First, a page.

Those of us who go to borrow are treated like children, says Kasaija 

Mr Kasaija says Ugandans must take a decision so that the country can get a reasonable amount of budget financing from local revenues. Photo / File  

What you need to know:

  • Mr Kasaija says there was need to mobilise more revenues domestically by closing tax leakages to stop reliance on borrowing and grants 

Finance Minister Matia Kasaija has said government officials who go abroad to borrow money on behalf of Uganda are treated like children, signaling the challenges that the country goes through to source financing. 

While delivering the Budget Speech in Kampala yesterday, Mr Kasaija said there was need to mobilise more revenues domestically by closing tax leakages and expanding the tax base to stop reliance on borrowing and grants. 

“We must raise more revenue and reduce reliance on borrowing and grants. I repeat; we must raise more revenue and reduce reliance on borrowing and grants. Those of us who go to borrow, they take us as if we are children. They look at you; go today, come tomorrow, go today, come tomorrow. Ahh! No,” he said, noting that Ugandans must take a decision so that the country can get a reasonable amount of budget financing from local revenues. 

Uganda's tax-to-gross domestic product ratio stands at about 14 percent, which is below the 16 percent average for sub-Saharan Africa.  

Uganda’s public debt has been growing exponentially and is projected to increase to Shs97.6 trillion ($25.7b) by June 30 - the last month of the 2023/24 financial year. 

This will be an increase of at least Shs4.3 trillion in the six months to June from the Shs93.3 trillion, which the Ministry of Finance quoted in December 2023.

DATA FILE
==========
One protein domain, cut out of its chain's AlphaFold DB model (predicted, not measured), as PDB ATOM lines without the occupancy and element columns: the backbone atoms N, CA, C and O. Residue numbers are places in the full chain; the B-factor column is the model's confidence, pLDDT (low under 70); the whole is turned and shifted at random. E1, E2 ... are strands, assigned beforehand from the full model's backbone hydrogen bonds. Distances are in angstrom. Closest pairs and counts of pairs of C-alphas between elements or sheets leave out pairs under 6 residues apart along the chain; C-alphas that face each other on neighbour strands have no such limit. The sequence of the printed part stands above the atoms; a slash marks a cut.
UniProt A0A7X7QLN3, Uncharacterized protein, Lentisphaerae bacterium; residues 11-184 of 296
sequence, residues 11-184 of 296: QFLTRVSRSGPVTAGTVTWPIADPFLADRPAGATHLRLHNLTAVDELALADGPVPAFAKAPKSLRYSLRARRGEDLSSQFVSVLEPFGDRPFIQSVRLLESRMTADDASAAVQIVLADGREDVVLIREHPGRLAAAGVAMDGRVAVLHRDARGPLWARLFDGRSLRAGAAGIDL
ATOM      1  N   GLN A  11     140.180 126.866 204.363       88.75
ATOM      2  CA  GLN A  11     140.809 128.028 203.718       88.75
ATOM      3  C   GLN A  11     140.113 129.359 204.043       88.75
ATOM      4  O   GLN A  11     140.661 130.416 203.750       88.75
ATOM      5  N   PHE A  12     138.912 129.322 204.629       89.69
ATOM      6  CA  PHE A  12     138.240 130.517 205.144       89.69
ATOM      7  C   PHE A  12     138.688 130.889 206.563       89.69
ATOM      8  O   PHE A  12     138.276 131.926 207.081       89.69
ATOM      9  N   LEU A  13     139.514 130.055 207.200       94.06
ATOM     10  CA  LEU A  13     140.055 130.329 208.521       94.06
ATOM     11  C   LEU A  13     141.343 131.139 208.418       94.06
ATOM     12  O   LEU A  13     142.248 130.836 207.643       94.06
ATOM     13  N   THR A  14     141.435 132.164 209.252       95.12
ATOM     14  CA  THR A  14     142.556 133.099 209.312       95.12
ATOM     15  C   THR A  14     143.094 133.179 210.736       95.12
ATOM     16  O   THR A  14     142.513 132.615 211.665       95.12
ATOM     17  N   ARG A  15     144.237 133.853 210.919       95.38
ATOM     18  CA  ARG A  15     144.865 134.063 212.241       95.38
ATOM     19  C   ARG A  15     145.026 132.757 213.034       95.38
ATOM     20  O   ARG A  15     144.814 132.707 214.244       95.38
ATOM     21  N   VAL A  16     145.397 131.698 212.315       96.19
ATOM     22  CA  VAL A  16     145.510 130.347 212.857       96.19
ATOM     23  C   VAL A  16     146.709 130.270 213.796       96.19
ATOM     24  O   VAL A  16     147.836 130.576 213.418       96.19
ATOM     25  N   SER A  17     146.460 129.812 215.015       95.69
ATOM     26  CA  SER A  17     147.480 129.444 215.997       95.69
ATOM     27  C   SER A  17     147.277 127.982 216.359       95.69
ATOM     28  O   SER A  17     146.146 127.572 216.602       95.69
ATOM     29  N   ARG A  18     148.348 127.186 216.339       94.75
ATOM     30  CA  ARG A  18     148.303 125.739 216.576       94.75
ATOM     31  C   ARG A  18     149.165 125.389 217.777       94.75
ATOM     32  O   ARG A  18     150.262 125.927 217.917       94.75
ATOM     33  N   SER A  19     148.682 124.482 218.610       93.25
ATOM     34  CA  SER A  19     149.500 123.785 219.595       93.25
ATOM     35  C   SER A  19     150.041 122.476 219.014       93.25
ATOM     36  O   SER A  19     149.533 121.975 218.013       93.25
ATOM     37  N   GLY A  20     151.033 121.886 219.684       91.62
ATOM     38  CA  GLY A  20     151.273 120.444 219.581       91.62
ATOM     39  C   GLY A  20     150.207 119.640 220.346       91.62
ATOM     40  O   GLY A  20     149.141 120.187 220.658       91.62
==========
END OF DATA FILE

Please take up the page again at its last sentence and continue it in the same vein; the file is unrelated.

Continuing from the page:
Public debt remains a serious challenge to revenue mobilisation, with at least Shs30 for every Shs100 collected by Uganda Revenue Authority going into debt servicing.   

Government is expected to borrow further to finance the Shs72.1 trillion 2024/25 Budget, part of which will be financed by domestic revenues - projected at Shs32 trillion – while the rest of the money will come from domestic borrowing, budget support, grants, and loans, among others. 

During the 2024/25 financial year, Uganda Revenue Authority is expected to collect at least Shs29.3 trillion from taxes, while Shs2.6 trillion will be raised from non-tax revenues. 

However, Mr Kasaija indicated that although the stock of public debt had increased, the ratio of debt to gross domestic product remained within sustainable levels, but noted government was taking several measures through which it will limit borrowing to key sectors of the economy.

“As a result of our fiscal consolidation agenda, which is intended to enhance revenue collection, we shall limit borrowing to only critical and strategic investments and control government expenditure. Government is committed to keeping debt sustainable. Most importantly, the money we have borrowed has been invested well and these investments have started to give good results,” he said. 

Mr Kasaija also noted that 29 percent of the borrowed money has been invested in improving transport infrastructure, while 28 percent went to development of energy infrastructure, 12 percent to improving water sources, and an equal share of 5 percent invested in agro-industrialisation, and development of industrial parks and the national backbone infrastructure, respectively. 

Government is expected to register a Shs1.7 trillion shortfall, with domestic revenue for the 2023/24 financial year expected to close at Shs27.25 trillion against a target of Shs29.9 trillion.